One thing that was undeniably different about “Interstellar” when compared to Smith's earlier collaborations with Nolan was the pace of the film. It was rather dictated by its narrative and, as Smith puts it, “the film did not like to be sped up. It moves a lot quicker than '2001: A Space Odyssey' but definitely slower than other films I've worked on with Chris, where we would normally tighten the movie. On this film we just couldn't do it. It didn't make the movie more enjoyable.”

This of course led to some concern about audience response, particularly given the differences between the pace of the “Batman” movies and “Inception.” Smith never got the feeling watching the film that it was overlong, but he notes that you're always trying to make a movie that is going to entertain and enthrall. “Unlike the ‘Batmans' and “Inceptions,' even though you could wind the pace up, this particular movie just did not like it,” he says. “Having said that, the rhythm and pace of this movie is not slow. There's a lot going on and if you did it any quicker, it would be incomprehensible.”

This gets at what Smith describes as his biggest challenge on the film: “It's a big, epic movie and the challenge was to not let the audience disengage through the length of the movie.”

Particular scenes also posed particular difficulties. While the docking scene certainly comes to mind, Smith was most overwhelmed by Matthew McConaughey's character's final ejection from his space ship with “lots of flashing lights” and many many cuts making it extremely difficult to get just right.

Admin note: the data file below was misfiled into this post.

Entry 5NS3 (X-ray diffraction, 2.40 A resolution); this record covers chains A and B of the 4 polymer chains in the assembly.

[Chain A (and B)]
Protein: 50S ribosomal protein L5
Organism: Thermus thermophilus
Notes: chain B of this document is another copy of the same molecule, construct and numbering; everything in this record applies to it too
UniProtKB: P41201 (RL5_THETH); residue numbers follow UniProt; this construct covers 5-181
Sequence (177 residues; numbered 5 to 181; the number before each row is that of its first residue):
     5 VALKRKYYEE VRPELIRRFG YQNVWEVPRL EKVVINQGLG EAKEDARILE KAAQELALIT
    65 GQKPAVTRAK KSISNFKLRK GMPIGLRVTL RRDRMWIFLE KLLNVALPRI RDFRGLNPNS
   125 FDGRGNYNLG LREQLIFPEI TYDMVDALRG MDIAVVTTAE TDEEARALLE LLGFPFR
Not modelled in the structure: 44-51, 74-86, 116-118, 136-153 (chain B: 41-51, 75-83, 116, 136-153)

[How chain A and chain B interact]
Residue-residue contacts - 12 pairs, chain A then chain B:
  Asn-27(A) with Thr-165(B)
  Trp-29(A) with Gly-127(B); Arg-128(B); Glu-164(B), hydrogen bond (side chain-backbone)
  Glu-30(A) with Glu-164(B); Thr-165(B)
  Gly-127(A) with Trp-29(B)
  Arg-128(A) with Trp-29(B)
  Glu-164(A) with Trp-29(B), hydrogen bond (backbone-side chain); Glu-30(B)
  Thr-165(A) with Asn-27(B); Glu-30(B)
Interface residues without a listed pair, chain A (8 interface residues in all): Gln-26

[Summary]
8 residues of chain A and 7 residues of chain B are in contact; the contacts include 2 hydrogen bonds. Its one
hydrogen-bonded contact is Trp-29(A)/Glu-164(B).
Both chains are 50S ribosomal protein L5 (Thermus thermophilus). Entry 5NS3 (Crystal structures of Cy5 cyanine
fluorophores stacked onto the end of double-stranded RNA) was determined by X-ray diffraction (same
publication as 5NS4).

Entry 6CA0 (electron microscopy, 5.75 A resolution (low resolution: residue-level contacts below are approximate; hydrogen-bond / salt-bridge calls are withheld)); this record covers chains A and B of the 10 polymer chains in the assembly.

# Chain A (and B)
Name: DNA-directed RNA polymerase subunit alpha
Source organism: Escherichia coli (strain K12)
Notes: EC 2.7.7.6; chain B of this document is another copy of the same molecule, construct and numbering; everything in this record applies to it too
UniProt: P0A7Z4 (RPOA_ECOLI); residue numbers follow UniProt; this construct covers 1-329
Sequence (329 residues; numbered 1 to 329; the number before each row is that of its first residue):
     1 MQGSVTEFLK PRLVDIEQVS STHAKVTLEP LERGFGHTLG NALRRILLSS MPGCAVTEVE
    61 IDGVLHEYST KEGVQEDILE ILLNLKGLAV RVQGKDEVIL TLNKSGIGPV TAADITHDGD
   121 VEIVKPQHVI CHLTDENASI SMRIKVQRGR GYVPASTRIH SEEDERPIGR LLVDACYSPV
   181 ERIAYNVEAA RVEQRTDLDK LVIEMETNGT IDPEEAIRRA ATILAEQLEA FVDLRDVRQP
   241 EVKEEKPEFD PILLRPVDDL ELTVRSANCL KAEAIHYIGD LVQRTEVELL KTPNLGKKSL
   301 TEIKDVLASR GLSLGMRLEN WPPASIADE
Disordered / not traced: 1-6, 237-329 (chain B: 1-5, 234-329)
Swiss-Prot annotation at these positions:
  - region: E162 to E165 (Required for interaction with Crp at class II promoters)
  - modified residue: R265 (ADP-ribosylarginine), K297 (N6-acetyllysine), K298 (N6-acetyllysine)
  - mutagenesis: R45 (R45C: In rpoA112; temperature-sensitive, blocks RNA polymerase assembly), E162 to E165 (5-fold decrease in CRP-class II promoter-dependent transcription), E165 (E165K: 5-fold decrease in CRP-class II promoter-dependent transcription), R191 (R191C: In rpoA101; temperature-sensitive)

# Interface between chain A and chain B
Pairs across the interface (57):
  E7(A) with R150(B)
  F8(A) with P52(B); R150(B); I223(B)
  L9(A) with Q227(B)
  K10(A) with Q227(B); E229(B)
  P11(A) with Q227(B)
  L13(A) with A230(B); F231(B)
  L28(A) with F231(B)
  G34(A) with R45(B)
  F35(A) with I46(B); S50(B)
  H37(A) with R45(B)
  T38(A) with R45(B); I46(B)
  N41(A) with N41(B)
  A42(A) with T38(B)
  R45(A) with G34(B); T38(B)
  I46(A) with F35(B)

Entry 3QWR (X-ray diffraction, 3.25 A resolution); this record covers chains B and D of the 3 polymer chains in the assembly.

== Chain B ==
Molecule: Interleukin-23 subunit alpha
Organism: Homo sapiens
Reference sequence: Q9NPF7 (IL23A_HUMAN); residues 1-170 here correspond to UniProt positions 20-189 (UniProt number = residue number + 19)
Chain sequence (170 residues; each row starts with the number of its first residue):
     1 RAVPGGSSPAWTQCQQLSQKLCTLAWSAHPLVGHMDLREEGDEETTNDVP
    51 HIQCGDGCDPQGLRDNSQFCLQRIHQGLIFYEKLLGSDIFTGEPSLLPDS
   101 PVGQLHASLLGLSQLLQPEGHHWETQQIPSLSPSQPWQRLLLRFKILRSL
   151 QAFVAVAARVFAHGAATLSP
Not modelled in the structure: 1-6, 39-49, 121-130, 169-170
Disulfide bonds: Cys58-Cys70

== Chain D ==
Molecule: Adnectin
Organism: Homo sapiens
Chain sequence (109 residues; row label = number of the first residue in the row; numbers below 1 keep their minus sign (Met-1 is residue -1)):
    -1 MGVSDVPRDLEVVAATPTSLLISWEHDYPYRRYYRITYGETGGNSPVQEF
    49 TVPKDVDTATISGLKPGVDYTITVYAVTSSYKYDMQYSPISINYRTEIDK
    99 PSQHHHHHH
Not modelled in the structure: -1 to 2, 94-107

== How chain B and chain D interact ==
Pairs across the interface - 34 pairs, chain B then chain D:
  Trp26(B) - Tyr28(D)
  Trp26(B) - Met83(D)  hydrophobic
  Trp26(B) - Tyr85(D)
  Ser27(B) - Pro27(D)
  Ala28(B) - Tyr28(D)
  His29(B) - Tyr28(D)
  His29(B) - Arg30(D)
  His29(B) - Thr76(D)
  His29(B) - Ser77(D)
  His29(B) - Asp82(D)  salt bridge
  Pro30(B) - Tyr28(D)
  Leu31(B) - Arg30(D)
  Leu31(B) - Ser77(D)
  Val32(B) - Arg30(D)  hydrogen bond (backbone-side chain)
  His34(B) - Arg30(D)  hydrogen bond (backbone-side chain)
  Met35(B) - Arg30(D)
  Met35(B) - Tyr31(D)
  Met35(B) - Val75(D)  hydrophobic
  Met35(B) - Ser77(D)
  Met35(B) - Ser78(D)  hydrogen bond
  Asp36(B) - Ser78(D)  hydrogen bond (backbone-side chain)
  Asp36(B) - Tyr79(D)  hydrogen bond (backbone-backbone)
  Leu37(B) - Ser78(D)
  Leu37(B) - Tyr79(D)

In order to accomplish the look, feel and pace of the film, extensive collaboration was required with other below-the-line artists. Smith, Nolan, visual effects supervisor Paul Franklin and cinematographer Hoyte van Hoytema would meet daily to discuss the progress of the shoot, and build the look of the film. “It's a really good, old school way of doing film,” Smith says, adding that “Chris is a master of catching everything with the camera, even if we know we're going to help it with CG.” Smith recalls the film's water planet as being a particularly important scene with important visual effects that required working intimately with Franklin. “We'd put it together as best we could but Paul had to get going on that gigantic wave,” he says. “It's the mother of all visual effects. There was an enormous amount of collaboration.”

The film also had a personal angle for Smith, as well as a tone he loved. When he was a kid, he says he couldn't think of anything better than being an astronaut. He counts “Interstellar” as a very optimistic film in that regard. “Man has to survive and continue on and there's something about that that makes me want to make films that are optimistic,” he says.

“Interstellar” is now playing everywhere.